Learning to teach with VR

(Last Updated On: November 10, 2020)

Virtual Reality specialist VR Voom is running courses for educators to learn about using VR technology in their classrooms.

  • 1-December or 18 January: Virtual Reality (VR) Experience & Education. Full day of professional learning and development day for educators. Newmarket, Auckland
  • 20-22 January: Teaching Teachers How to Code for Virtual Reality (VR). Three-day school holiday programme for educators. Newmarket, Auckland

“VR Voom is a specialist Virtual Reality education company based in Auckland that supports students at home and at its 400m2 Virtual Reality Centre’s classrooms for in-person interactive learning,” said Business Development Manager Andrew Allerby. “We provide support for teachers throughout New Zealand with proprietary courses, experienced teaching personnel, content, professional development days, and other resources.

“Over the last two years, VR Voom has worked with several schools and engaged with students directly to share the experience of learning with VR technology, teaching kids how to code and create for VR. School classes visited us in-person, we’ve gone into schools in-person, taught students through virtual classrooms, and run school holiday courses, which include 3D Modeling and Animation, and VR Game Design and Programming.”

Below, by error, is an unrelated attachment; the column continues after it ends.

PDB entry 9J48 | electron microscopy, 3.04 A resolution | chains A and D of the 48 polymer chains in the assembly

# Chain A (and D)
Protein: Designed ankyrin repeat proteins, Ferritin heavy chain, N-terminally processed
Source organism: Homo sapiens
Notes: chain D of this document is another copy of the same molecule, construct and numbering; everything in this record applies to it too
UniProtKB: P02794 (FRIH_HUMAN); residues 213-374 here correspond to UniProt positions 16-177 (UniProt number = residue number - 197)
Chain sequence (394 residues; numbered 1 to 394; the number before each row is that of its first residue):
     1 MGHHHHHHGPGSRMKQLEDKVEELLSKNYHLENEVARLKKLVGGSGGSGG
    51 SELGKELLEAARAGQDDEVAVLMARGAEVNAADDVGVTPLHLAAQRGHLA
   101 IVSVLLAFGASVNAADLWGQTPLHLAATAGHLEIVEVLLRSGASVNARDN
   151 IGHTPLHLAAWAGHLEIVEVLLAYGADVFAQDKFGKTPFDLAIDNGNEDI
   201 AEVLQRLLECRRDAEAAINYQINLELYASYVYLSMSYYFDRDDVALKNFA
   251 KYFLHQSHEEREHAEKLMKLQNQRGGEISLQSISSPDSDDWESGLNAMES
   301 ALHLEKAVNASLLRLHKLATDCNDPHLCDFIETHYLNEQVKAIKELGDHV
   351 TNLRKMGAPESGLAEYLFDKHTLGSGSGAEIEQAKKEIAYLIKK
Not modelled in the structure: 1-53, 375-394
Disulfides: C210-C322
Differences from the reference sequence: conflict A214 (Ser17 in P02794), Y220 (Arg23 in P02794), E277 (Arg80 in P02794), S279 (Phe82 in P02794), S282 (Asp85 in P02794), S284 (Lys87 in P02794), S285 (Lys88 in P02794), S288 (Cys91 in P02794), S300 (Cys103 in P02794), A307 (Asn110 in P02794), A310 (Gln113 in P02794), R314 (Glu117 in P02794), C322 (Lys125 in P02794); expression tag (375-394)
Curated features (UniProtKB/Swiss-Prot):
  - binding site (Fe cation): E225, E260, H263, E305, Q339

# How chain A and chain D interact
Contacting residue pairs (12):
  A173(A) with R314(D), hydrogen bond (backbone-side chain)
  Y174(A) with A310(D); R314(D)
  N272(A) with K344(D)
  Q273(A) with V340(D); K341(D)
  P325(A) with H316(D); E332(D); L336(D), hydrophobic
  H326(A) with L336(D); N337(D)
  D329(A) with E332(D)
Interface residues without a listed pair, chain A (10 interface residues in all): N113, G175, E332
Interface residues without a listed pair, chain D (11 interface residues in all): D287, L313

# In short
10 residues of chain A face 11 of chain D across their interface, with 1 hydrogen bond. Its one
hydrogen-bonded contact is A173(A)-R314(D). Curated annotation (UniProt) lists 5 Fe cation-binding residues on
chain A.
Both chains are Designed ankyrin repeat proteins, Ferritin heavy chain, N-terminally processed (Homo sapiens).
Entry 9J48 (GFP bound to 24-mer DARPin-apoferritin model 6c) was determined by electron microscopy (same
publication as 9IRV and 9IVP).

Coding and playtesting

We’ve found that students are generally extremely motivated to learn how to programme their own creations for VR, because they get to learn the basics of how to think about and tackle the design aspects and then do the actual coding,
before playtesting what they have built. They get to experience the impact of what they’re building step by step, providing them with instant feedback, which stimulates new ideas or ways of doing what they’re trying to achieve.

“Because our approach to teaching with VR is very interactive, it can be challenging to cater to different skill levels of students in a given class (especially larger groups), some learn quickly and we want to keep these students highly
engaged, so they continue to progress. Therefore, we make sure we structure the class to cover critical content in a methodical way and sometimes need to leave out less important features from the general course outline – providing these as additional options to the more advanced students to keep them occupied – while still allowing the whole group to progress on the core goals. Students who learn how to create for VR tell us how proud they are to experience and interact with their creation.”

For more contact Andrew at or visit and


© INTERACE Magazine, November 2020

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